Fishes being dumped at a factory
freshly-caught shrimp are poured onto a processing table by plant manager Nat Winchenbach at the Port Clyde Fresh Catch facility in Port Clyde, Maine. The last noteworthy commercial fishery with open access in the Northeast could soon be closed to new participants as regulators look at new ways to manage the small, sweet shrimp that are caught in the Gulf of Maine each winter.

A long-term investigation by the Scottish Fisheries Protection Agency (known as Marine Scotland) and the local police, into a £62.8 million fisheries fraud, which occurred between Jan. 2002 and March 2005, has resulted in the arrest and charging of at least 17 fishing boat captains and a number of fish processing companies.

Those arrested have been charged, according to a BBC report, with offloading significantly more fish (by weight) than they were otherwise allowed to, under European Union (EU) rules meant to protect fish stocks.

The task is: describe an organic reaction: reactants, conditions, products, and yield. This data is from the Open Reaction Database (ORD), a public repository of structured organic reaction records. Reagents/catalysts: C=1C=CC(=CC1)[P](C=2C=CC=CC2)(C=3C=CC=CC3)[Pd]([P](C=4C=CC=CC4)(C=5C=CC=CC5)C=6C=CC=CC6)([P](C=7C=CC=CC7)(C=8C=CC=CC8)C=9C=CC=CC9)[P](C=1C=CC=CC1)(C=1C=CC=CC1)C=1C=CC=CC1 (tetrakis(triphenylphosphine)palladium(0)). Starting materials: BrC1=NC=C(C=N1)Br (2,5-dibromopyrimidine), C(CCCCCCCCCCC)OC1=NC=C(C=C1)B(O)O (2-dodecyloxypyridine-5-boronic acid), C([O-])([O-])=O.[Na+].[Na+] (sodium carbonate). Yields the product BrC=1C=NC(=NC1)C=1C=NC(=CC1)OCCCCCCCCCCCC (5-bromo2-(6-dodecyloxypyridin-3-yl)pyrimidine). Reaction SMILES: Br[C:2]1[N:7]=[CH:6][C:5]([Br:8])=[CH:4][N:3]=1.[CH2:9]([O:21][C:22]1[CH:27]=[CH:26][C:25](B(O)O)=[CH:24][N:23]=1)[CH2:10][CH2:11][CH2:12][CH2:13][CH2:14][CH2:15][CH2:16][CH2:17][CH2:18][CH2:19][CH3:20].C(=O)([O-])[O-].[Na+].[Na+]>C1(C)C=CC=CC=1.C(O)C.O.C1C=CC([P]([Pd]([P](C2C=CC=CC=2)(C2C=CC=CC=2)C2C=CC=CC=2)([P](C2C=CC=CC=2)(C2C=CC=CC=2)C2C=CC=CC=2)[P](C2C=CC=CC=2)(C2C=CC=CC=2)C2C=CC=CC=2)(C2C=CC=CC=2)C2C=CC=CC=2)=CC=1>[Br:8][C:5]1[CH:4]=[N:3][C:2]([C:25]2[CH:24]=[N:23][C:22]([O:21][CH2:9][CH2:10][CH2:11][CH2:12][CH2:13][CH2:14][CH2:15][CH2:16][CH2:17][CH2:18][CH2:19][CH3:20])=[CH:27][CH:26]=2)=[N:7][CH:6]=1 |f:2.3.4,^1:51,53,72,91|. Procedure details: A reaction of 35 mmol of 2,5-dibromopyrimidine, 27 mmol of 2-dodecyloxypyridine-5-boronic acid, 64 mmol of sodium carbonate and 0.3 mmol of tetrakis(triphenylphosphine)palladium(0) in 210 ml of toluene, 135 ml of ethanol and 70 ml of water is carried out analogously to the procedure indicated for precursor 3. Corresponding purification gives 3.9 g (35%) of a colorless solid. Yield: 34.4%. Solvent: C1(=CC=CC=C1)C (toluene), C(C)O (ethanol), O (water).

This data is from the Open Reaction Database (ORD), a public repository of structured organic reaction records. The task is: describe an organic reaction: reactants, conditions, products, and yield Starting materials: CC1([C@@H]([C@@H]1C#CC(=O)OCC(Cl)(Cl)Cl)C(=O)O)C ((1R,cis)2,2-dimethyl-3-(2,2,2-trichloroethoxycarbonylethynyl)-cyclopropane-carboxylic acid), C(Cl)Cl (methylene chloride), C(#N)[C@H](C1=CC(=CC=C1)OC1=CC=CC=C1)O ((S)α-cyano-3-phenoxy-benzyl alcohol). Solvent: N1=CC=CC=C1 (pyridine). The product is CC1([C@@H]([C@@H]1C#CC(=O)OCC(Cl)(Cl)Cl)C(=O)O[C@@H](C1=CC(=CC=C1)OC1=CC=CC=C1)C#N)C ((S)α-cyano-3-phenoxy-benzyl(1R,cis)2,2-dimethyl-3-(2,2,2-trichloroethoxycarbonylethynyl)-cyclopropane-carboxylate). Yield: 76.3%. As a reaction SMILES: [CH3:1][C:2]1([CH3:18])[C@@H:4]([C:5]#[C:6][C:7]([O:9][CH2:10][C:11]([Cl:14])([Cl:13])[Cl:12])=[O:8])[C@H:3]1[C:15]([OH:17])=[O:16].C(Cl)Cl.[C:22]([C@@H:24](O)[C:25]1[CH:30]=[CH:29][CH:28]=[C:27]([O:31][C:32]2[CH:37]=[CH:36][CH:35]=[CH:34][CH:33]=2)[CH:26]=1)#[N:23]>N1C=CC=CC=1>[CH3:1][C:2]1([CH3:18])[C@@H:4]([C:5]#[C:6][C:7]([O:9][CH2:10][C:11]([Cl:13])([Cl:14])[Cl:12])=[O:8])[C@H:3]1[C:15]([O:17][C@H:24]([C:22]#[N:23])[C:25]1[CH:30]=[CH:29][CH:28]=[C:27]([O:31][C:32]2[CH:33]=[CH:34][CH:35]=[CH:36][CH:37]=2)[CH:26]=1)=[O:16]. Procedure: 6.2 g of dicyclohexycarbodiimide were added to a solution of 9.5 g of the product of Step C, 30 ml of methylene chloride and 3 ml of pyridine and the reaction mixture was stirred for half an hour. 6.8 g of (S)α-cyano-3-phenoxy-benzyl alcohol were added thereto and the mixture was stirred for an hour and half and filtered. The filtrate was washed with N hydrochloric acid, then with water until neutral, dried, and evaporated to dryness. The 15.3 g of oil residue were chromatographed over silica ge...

Judge Lord Turbull, hearing the case, noted the people involved had acted in a "cynical and sophisticated" manner and the scheme was a "deliberate and calculated attempt to evade the quota system".

The sentencing will happen in May.

According to details, the people involved had established complicated systems of rigged weights and falsified data that showed they had caught less than they actually had. The BBC report noted: "Two computer systems were in place in the processing plant to weigh the fish coming in. One showing the true weight was hidden in the loft. The other, watched by fisheries officers in the main hall, gave a false reading".

Investigating agencies spent approximately 1,700 hours tracking paper trails and accounting data. The investigation itself took nearly 18 months, before the police were called in to help.

Meanwhile, in a STV report, George Anderson, 55, one of the arrested individuals, said he could not throw under-sized herring and mackerel because he found the practice "repugnant".

"Organised crime takes many forms. These individuals may not have been involved in drug dealing or prostitution, but let us make no mistake that they were involved in significant and serious organised criminality," said Lindsey Miller, the Head of the Serious and Organised Crime Division of the Crown Office.